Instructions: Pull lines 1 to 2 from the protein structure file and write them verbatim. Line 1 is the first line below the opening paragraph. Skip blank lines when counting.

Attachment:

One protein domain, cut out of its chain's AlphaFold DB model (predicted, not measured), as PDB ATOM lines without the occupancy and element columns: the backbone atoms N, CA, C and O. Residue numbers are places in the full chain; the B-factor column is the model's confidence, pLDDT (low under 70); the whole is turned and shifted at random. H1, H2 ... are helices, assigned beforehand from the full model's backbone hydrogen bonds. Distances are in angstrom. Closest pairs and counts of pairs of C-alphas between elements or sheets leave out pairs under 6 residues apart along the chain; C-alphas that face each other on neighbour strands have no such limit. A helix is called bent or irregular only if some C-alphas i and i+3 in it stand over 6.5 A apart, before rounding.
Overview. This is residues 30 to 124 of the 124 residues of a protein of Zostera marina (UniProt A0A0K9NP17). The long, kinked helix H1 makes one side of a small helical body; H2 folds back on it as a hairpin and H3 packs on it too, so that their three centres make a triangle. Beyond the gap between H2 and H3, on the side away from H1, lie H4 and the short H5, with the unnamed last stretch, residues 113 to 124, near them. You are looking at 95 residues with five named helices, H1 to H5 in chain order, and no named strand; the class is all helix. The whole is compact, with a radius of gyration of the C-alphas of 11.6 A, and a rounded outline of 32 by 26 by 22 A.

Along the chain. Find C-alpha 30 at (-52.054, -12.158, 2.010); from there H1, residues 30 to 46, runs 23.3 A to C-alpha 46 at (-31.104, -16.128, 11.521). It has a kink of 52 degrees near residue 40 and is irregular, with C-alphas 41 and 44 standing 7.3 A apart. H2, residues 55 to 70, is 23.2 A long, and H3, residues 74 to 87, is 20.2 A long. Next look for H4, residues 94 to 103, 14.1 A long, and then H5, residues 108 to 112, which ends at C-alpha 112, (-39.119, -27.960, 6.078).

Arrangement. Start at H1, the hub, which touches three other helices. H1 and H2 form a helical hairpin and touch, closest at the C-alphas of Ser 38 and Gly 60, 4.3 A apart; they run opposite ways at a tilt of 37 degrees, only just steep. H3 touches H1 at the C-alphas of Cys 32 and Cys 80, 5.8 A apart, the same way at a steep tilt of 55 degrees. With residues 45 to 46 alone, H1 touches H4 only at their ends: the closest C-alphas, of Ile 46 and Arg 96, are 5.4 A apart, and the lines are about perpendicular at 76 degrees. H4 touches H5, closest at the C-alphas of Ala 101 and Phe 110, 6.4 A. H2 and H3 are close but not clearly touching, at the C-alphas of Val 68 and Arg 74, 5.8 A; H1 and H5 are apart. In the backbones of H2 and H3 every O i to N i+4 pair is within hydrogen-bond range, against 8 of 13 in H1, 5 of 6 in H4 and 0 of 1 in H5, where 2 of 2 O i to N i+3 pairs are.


Overview. This is residues 30 to 124 of the 124 residues of a protein of Zostera marina (UniProt A0A0K9NP17). The long, kinked helix H1 makes one side of a small helical body; H2 folds back on it as a hairpin and H3 packs on it too, so that their three centres make a triangle. Beyond the gap between H2 and H3, on the side away from H1, lie H4 and the short H5, with the unnamed last stretch, residues 113 to 124, near them. You are looking at 95 residues with five named helices, H1 to H5 in chain order, and no named strand; the class is all helix. The whole is compact, with a radius of gyration of the C-alphas of 11.6 A, and a rounded outline of 32 by 26 by 22 A.

Along the chain. Find C-alpha 30 at (-52.054, -12.158, 2.010); from there H1, residues 30 to 46, runs 23.3 A to C-alpha 46 at (-31.104, -16.128, 11.521). It has a kink of 52 degrees near residue 40 and is irregular, with C-alphas 41 and 44 standing 7.3 A apart. H2, residues 55 to 70, is 23.2 A long, and H3, residues 74 to 87, is 20.2 A long. Next look for H4, residues 94 to 103, 14.1 A long, and then H5, residues 108 to 112, which ends at C-alpha 112, (-39.119, -27.960, 6.078).